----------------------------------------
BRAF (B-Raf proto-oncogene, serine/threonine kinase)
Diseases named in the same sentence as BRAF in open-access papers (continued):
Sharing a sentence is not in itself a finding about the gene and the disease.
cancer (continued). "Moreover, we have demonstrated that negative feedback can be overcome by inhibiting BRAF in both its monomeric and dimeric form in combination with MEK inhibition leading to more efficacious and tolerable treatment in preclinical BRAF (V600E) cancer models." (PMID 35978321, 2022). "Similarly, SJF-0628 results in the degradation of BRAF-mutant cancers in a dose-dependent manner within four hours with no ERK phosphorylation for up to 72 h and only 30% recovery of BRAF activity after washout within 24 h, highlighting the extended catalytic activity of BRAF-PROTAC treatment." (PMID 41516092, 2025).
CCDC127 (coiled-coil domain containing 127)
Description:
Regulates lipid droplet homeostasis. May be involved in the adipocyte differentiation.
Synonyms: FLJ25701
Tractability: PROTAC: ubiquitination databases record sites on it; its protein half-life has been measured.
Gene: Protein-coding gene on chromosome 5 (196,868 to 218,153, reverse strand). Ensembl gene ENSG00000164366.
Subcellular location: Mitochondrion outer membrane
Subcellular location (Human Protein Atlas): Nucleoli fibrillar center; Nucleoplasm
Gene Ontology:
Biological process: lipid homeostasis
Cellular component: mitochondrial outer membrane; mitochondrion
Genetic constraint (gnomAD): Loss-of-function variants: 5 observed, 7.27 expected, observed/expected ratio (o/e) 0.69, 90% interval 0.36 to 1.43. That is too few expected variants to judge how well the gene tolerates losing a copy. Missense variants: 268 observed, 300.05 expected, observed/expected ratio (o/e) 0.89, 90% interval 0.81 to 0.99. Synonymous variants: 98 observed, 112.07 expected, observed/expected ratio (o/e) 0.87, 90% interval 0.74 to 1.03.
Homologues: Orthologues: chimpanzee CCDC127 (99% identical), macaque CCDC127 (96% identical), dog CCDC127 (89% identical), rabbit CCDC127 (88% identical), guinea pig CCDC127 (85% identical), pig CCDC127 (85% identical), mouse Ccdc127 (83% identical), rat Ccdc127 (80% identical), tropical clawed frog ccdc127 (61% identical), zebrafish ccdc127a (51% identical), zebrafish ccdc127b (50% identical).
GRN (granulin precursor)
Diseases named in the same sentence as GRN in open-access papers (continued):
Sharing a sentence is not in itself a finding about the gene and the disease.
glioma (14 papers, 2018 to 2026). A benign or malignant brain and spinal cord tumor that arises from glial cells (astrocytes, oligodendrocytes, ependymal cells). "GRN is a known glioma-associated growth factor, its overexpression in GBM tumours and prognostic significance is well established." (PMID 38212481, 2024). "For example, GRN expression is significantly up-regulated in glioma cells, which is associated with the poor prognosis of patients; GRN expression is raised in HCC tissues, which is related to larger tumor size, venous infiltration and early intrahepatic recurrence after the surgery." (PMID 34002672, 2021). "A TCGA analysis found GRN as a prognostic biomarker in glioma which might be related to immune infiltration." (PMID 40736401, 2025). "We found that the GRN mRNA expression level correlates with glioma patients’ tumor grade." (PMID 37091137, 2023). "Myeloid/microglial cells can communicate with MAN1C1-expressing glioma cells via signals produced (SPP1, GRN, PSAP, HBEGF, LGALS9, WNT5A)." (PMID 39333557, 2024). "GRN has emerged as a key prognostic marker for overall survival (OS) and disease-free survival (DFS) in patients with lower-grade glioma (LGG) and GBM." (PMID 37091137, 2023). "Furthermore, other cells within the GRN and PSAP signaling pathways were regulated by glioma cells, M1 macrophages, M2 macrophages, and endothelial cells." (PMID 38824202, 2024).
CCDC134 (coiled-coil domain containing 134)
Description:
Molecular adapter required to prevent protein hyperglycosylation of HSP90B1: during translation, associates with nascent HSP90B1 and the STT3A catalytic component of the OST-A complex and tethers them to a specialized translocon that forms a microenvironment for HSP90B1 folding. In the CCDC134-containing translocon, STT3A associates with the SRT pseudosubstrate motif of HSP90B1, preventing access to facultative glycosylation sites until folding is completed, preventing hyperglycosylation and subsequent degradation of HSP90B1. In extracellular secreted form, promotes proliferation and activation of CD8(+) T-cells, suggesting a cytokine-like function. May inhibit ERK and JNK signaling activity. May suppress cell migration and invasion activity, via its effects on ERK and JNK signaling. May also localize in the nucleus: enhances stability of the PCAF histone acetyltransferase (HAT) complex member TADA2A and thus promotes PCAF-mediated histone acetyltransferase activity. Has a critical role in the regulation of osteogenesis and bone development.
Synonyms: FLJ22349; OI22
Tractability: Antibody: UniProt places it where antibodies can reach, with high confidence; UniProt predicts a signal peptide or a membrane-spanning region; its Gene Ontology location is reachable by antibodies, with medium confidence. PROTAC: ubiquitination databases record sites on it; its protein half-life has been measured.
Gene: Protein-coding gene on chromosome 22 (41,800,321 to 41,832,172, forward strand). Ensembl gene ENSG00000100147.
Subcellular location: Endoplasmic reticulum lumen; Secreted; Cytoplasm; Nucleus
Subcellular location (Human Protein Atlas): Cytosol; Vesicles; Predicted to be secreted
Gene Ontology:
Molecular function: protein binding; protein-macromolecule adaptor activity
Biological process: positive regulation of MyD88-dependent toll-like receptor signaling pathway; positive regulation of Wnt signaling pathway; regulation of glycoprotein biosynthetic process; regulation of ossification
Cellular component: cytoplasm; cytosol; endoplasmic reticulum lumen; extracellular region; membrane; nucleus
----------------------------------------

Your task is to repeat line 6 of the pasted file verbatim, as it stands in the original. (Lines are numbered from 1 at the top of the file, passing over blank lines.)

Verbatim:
Description: